By ratifying or acceding to the Convention, States Parties commit to never use, produce, stockpile or transfer cluster munitions. Furthermore, States Parties commit to destroy existing stockpiles in eight years; clear contaminated land in ten years; assist victims; provide technical, material and financial assistance to other States Parties; undertake transparency measures; adopt national implementation measures; and promote universal adherence to the Convention.

Access further information on the CCM from the United Nations Office of Geneva here.


Access the official website here.

Entered into force: 24th December 2014
Status: 97 States Parties

The Arms Trade Treaty (ATT) establishes common standards for the international trade of conventional weapons and seeks to reduce the illicit arms trade. The treaty aims to reduce human suffering caused by illegal and irresponsible arms transfers, improve regional security and stability, as well as to promote accountability and transparency by state parties concerning transfers of conventional arms. The Treaty, which entered into force on 24 December 2014, regulates the international trade in almost all categories of conventional weapons—from small arms to battle tanks, combat aircraft and warships. Ammunition, as well as parts and components, are also covered. As of September 2018, the ATT had 97 States parties. Among major arms exporters, the countries of Western Europe have ratified the Treaty, the United States has signed but not ratified it, but the Russian Federation and China have neither signed nor acceded to it.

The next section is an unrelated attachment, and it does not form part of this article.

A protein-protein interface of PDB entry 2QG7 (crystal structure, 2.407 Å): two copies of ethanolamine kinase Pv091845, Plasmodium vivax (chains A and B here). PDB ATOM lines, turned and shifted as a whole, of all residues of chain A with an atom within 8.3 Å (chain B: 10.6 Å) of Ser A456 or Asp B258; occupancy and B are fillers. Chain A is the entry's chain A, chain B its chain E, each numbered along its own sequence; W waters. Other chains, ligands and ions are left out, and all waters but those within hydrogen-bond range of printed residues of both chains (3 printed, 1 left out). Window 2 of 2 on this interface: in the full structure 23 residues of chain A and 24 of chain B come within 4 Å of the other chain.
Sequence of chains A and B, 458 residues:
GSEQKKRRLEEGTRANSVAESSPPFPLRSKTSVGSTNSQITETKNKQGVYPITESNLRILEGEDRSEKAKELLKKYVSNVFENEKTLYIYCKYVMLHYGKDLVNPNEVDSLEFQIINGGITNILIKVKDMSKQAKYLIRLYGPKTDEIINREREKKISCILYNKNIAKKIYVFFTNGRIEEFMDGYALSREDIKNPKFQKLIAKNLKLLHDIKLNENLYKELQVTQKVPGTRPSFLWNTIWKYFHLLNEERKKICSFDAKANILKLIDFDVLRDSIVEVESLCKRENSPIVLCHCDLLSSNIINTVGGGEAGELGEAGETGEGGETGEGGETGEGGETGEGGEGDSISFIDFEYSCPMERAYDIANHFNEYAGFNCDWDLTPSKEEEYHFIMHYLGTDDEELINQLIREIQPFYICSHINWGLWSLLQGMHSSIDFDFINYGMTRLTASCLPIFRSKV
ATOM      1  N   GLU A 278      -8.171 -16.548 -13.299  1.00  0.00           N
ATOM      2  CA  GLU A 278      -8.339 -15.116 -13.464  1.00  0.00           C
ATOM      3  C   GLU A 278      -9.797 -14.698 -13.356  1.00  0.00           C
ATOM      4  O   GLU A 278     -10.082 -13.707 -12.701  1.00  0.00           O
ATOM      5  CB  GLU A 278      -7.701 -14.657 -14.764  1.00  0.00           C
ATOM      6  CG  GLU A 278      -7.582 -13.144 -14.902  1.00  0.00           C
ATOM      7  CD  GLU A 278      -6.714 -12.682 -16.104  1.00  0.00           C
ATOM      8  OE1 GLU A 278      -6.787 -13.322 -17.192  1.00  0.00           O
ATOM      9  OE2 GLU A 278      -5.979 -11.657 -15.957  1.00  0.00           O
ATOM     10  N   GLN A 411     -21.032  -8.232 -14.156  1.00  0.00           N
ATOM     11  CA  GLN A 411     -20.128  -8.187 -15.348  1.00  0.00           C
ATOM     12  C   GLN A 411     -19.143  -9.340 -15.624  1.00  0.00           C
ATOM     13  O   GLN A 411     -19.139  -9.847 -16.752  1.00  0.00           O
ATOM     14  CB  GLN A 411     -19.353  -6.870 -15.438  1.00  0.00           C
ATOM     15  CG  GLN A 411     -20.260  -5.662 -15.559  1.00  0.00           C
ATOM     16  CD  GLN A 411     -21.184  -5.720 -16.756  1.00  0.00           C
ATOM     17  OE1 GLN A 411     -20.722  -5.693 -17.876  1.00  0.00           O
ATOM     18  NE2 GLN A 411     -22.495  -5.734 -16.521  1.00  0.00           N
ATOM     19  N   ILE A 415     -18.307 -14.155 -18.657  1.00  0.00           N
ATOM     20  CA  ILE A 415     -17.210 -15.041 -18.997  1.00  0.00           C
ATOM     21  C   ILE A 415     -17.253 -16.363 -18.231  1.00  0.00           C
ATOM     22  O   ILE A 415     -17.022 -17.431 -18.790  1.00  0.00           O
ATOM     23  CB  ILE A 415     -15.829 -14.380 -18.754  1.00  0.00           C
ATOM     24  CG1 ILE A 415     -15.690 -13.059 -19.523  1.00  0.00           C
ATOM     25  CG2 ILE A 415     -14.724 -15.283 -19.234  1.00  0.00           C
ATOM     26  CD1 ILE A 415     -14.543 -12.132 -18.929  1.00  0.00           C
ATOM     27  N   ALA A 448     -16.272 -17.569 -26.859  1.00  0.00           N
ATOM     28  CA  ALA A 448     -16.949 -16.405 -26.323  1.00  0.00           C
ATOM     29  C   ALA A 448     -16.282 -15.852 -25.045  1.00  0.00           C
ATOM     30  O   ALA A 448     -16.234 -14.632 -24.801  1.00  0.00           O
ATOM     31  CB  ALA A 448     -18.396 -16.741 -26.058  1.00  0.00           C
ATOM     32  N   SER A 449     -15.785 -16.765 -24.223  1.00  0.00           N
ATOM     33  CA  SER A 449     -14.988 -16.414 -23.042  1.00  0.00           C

The ATT establishes circumstances under which arms can never be transferred — namely if such a transfer could violate Security Council arms embargoes or be used to commit acts of genocide, crimes against humanity or war crimes. States must deny an export if there is an “overriding risk” that weapons may be used to negatively impact peace and security, undermine international humanitarian and human rights law, or facilitate terrorism, organized crime or gender-based violence.

For more information, visit the treaty website here. Access the Arms Control Association fact sheet on the Arms Trade Treaty here.

Sign warning of various mines buried in the surrounding land. Northern Iraq.
Photo credit: Lucy Stewart